(2) Secondly, because these are the last times, and Satan sees that he has but a short time to continue, therefore he bestirs himself; his desire is to bring confusions and to make havoc of all. It is a death to him to see God’s kingdom to be advanced, the preaching of His word to have free passage, His name to be glorified in the congregation of His saints, the clouds of ignorance be dispelled, and men that have long sat in darkness and in the shadow of death now to walk in the true light and to warm themselves at the comfortable sunshine of His gospel. He does even as tenants do with their farms. When their leaves draw near an end, then they use to rack all things to the uttermost to make money of everything and to scrape to themselves by hook and by crook whatever they can, that afterward they may have wherewith to maintain themselves. Even so fares it with the devil. This is the last hour. Therefore, now he will play reaks everywhere; he ruffles it apace, as though he were wood. He stirs seditions, conspiracies, tumults, wars; and by all means with violence he labors to overlarge his own kingdom.
3. The church always experiences tribulations.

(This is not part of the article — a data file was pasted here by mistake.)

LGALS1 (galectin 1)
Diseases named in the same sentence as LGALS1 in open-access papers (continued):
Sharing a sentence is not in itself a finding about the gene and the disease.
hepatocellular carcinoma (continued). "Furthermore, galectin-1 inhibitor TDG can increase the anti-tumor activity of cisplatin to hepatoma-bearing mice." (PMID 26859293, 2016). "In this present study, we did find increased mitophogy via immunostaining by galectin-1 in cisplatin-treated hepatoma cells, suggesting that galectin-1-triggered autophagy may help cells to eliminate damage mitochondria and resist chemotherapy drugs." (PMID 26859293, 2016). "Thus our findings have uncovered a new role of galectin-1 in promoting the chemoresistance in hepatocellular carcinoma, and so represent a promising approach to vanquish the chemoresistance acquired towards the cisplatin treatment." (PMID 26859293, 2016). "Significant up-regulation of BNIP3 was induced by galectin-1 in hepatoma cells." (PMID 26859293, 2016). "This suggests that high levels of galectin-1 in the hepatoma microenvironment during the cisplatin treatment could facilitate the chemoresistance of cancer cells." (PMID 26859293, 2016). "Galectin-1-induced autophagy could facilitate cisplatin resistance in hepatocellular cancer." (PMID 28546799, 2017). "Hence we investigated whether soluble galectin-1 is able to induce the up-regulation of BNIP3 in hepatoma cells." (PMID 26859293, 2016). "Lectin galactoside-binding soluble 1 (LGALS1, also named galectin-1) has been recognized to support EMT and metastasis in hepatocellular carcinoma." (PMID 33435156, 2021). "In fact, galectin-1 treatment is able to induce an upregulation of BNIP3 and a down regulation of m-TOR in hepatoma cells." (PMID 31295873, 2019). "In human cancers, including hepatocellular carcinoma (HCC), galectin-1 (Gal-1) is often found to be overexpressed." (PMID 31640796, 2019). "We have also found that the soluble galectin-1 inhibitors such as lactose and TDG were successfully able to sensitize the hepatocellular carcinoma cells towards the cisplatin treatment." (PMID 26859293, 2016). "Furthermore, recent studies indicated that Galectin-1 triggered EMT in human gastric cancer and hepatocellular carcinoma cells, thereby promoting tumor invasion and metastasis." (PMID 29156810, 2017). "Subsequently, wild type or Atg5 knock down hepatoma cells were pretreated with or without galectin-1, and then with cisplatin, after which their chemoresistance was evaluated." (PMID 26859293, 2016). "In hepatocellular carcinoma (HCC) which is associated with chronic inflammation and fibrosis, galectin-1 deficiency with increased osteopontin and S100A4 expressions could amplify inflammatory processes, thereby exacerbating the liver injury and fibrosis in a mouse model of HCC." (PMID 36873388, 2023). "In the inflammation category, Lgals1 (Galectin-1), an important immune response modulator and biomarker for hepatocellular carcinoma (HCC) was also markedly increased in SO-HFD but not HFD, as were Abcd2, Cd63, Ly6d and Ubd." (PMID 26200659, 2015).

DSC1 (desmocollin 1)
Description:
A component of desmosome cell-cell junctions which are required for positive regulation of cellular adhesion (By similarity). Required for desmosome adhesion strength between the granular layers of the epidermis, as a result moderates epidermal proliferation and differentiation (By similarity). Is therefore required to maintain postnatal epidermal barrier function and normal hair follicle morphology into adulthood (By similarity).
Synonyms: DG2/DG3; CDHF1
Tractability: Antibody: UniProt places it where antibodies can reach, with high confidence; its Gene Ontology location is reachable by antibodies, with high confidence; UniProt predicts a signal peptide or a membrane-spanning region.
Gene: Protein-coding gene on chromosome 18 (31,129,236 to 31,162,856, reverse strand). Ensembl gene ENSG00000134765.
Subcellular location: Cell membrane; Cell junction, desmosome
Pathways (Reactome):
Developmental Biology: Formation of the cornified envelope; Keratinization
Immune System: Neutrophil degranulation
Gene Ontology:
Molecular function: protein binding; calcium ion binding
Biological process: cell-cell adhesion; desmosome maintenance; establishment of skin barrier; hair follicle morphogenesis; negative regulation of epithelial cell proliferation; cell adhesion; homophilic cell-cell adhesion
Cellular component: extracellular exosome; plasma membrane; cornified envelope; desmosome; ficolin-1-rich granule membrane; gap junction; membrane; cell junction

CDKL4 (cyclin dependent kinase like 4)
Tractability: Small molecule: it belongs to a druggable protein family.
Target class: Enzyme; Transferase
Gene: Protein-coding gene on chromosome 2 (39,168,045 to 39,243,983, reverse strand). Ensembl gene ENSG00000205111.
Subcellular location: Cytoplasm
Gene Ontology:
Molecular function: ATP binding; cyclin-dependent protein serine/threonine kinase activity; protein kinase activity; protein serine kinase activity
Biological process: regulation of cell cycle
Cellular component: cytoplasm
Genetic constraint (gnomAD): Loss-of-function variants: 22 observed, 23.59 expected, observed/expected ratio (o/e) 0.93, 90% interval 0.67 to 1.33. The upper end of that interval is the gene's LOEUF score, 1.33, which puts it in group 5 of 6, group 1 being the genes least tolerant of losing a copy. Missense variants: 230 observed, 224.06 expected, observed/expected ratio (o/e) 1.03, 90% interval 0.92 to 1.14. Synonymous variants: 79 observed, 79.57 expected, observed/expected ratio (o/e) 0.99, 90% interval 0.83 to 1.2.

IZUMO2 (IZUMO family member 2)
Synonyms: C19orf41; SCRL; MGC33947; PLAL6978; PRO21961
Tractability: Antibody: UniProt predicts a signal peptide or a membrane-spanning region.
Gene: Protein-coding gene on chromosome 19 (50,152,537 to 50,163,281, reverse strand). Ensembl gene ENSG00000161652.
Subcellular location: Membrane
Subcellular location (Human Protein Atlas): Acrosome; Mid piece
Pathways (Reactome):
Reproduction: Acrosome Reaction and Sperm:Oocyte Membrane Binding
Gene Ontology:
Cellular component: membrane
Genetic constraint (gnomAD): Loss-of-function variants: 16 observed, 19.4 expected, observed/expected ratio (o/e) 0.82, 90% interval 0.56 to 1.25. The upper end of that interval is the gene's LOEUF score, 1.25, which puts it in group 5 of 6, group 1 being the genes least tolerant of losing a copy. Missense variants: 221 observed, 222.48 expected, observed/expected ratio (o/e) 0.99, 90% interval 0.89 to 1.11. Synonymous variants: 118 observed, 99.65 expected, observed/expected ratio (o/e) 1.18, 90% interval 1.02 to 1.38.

(3) Thirdly, the church of God has always been subject to the cross, and none must marvel if it be. How can the world love them that hate it and have little acquaintance with it and are on the earth as pilgrims, waiting every day for happy passage through the troublesome sea of this life to their own home, even to the heavenly city of Jerusalem? And how can the prince of the world, Satan, love the faithful, that hates God? And how can he show favor to the members, that bitterly detests the head, Christ Jesus? And surely, it is the blessed will of God that His children shall welter and languish under afflictions, that they may learn to despise the world, to know themselves, to love God, to seek to Him, and to set their affections not on things on earth but on the things that are above. He lets the worldlings have their hearts’ ease; He lets them feed themselves with the pleasures of this world and set themselves as oxen against the day of slaughter. With His own children He declares after another manner. He takes them as it were by the heels; He flings them into a sea of melting glass. There He lets them for a time to seethe and boil, and in great perplexity to shift for themselves. At length He drags them to the shore and gives them ease of their former miseries. And all this is for this end: to sanctify and purify them and to cleanse them of the filthy dross of sin and to make them with joy of heart to praise and magnify His name, for which end they came into this world. And experience teaches that as there is a perpetual intercourse between day and night, so there is in the church of God not any perpetual quietness, but trouble and quietness, affliction and ease do continually succeed one another. So that it is verified of the church: “Though sorrow come in the evening, yet joy shall be in morning.” In the beginning, the church was in Adam’s family. And albeit for a time they had prosperity, yet through the malice of Satan, Abel was slain, Adam’s only child which feared God.